Search This Blog

Monday, September 16, 2013

The Way, Way Back

I give it a nine.


The Way, Way Back is the kind of film that almost makes it worth sitting through an overall underwhelming "summer" season at the movies, as it's exactly the sort of gem that studios slip in during this time of year as a counterpoint to all those sequels, remakes and franchise properties. It is, as such, rather easy to overlook, but, please, if you're going to see one movie in cinemas this month, make it The Way, Way Back. You won't regret it.

The film isn't exactly heavy on plot but, as the best coming of age stories always are, it's very big on character. Duncan (Liam James), a fourteen year old misfit, is stuck on a vacation from hell with his loving, if weak-willed mother (Toni Collette), her hellishly horrible boyfriend (Steve Carell) and his indifferent daughter, before finding some much needed sanctuary in the Water Wizz water park and friendship in the oddball group of characters who run it - but most especially Owen (Sam Rockwell), the park's fast-talking, funny and compassionate, if seriously underachieving, manager. Along the way, there are the usual assortments of unrequited crushes, teenage hormones, misbehaving adults and familial strife to be expected from this sort of thing, but every familiar note only adds to the recognizability and effortless enjoyability of a film that embodies all that's great and immortal about the coming of age tale.

Writers/ directors/ supporting actors Jim Rash (Community's scene-stealing Dean Pelton) and Nat Faxon have crafted a film that's clearly very dear to their hearts and uncomfortably close to home. The Way, Way Back features what is easily one of the year's most attention-grabbing and heart-breakingly effective opening scenes as, driving to their summer vacation and with every other passenger asleep, Carell's character turns to our hero and asks him what he would rate himself on a scale of one to ten. Duncan, being the shy and modest kid that he is replies with a humble but reasonable "six" only to have this alleged father-figure call him a "three", blaming his "unwillingness to put himself out there" as the reason for this self-esteem-destroying evaluation. It's a jaw-dropping moment that encapsulates these two characters and their background perfectly and sets the tone exactly for what is to come. Most shockingly though, it's apparently based verbatim on something that actually happened to a young Jim Rash.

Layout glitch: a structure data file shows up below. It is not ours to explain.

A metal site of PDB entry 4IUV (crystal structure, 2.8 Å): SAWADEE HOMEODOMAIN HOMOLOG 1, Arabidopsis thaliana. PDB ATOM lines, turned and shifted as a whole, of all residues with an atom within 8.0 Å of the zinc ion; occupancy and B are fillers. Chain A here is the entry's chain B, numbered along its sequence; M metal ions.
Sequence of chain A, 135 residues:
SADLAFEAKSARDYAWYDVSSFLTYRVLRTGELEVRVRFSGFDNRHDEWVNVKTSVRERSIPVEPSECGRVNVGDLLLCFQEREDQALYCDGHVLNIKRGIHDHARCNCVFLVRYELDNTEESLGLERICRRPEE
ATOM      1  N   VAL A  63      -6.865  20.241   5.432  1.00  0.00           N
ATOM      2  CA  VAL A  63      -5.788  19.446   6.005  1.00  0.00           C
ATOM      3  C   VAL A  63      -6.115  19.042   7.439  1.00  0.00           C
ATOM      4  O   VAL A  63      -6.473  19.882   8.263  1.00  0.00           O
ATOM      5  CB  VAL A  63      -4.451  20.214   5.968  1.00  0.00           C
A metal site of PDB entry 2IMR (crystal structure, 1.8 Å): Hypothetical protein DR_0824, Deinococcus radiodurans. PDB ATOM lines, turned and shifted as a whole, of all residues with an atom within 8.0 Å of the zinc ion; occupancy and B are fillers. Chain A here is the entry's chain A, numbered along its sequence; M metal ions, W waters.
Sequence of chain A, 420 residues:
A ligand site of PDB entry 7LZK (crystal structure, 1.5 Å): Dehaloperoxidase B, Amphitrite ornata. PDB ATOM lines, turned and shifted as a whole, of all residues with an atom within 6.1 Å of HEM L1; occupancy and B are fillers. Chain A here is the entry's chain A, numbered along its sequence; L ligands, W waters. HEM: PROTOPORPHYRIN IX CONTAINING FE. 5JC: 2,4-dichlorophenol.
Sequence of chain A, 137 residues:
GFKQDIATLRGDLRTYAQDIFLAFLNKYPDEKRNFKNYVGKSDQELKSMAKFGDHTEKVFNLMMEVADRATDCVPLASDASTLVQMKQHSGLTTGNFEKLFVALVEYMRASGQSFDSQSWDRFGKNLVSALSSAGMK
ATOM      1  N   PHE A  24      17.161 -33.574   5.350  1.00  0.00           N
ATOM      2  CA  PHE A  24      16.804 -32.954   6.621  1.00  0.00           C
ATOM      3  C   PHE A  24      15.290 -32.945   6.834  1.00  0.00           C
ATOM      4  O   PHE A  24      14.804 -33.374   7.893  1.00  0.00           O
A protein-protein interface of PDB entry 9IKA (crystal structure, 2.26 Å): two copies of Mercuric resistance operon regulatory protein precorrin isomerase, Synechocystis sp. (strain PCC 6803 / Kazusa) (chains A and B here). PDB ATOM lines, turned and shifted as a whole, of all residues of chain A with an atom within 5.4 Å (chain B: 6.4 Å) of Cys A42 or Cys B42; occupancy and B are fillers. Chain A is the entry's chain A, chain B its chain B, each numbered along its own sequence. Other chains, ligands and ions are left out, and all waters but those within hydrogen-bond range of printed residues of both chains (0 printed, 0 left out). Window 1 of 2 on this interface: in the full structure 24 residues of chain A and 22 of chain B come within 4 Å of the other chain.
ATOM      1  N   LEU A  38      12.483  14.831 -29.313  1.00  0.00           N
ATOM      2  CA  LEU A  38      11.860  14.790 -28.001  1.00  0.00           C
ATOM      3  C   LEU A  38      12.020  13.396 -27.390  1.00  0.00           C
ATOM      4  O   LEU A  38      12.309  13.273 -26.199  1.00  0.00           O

With this level of truth, character-building and awful pathos established, the rest of the film has no problem building on its perfect beginning but, in no time, injects a healthy dose of laugh-out-loud humour to the proceedings that not only leavens what could have been an oppressive amount of teenage angst and dysfunction, but makes the drama hit all the harder for it. In particular, Allison Janney and the perennially overlooked Sam Rockwell are responsible for most of the film's comedy and they're both spectacularly funny, with the latter, in particular, achieving the kind of balance between melancholy and comedy that should guarantee him at least an Oscar nomination for best supporting actor. This being a comedy and he being Sam Rockwell means that probably won't happen but his potentially career-best performance here deserves all the accolades in the world.

Indeed, while those two steal the show, the performances in the film are universally excellent as both the newcomer young actors (Liam James, in particular makes a hell of a splash in his first lead role) and a-list adult cast acquit themselves perfectly, regardless of the size of their roles. Carell in particular makes the best of what is actually a fairly small amount of screen time with a performance that is the precise opposite of both the kind of characters he usually plays and what his off-screen persona seems to be. Even Michael Scott at his Office season one worst doesn't hold a candle to this guy. His character is, admittedly, the least developed but because his entire existence in the film is as a dark reflection of Duncan's world, rather than anything on his own terms, it's a potential flaw that is easily forgiven.

Finally, there is the Water Wizz park itself, which is turned into one of the key characters of the film. Along with the usual nostalgia that such a place might affect in filmmakers of Rash and Faxon's age, the water park is portrayed as both a real and a metaphorical wonderland in which the character can escape the harshness of the real world. The irony and symbolism of Duncan escaping the sea side by running to what is effectively its artificial equivalent is another touch that only goes to exemplify just how extraordinary a piece of storytelling The Way, Way Back actually is.

There's nothing spectacularly original here and if you're looking for a movie where lots of Big Things happen then The Way Way Back certainly isn't for you, but it's a film of such humanity and wit that it would take a specific kind of curmudgeon not to be won over by this beautiful, warm-hearted and effortlessly funny gem. Like all genre films, coming of age stories adhere to specific rules but when they're handled as pitch-perfectly as they are here, it becomes a genre with the ability to resonate in a way that few others can. Watch this on a double bill with last year's similarly transcendent The Perks of Being a Wallflower to see just how good this genre can be and how vital it still is.



No comments:

Post a Comment